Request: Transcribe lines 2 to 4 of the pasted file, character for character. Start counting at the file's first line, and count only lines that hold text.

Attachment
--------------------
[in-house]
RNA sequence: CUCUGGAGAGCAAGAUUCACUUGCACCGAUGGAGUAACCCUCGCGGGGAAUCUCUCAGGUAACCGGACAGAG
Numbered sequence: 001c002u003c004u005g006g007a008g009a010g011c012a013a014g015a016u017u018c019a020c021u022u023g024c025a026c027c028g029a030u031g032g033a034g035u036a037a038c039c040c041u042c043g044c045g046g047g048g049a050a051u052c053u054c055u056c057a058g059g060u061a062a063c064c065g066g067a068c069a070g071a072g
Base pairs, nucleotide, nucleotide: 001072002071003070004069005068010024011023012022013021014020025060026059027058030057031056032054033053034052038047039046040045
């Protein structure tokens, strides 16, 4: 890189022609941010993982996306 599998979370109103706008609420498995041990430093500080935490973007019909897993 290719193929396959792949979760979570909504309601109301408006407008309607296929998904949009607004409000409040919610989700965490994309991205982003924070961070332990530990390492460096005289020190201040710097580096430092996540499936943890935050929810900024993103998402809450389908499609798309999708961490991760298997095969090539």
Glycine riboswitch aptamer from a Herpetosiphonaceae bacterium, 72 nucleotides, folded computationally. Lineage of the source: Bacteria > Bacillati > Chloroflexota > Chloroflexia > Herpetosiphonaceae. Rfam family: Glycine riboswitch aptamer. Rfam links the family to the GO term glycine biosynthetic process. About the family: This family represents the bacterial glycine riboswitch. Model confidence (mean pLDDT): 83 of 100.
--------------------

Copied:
RNA sequence: CUCUGGAGAGCAAGAUUCACUUGCACCGAUGGAGUAACCCUCGCGGGGAAUCUCUCAGGUAACCGGACAGAG
Numbered sequence: 001c002u003c004u005g006g007a008g009a010g011c012a013a014g015a016u017u018c019a020c021u022u023g024c025a026c027c028g029a030u031g032g033a034g035u036a037a038c039c040c041u042c043g044c045g046g047g048g049a050a051u052c053u054c055u056c057a058g059g060u061a062a063c064c065g066g067a068c069a070g071a072g
Base pairs, nucleotide, nucleotide: 001072002071003070004069005068010024011023012022013021014020025060026059027058030057031056032054033053034052038047039046040045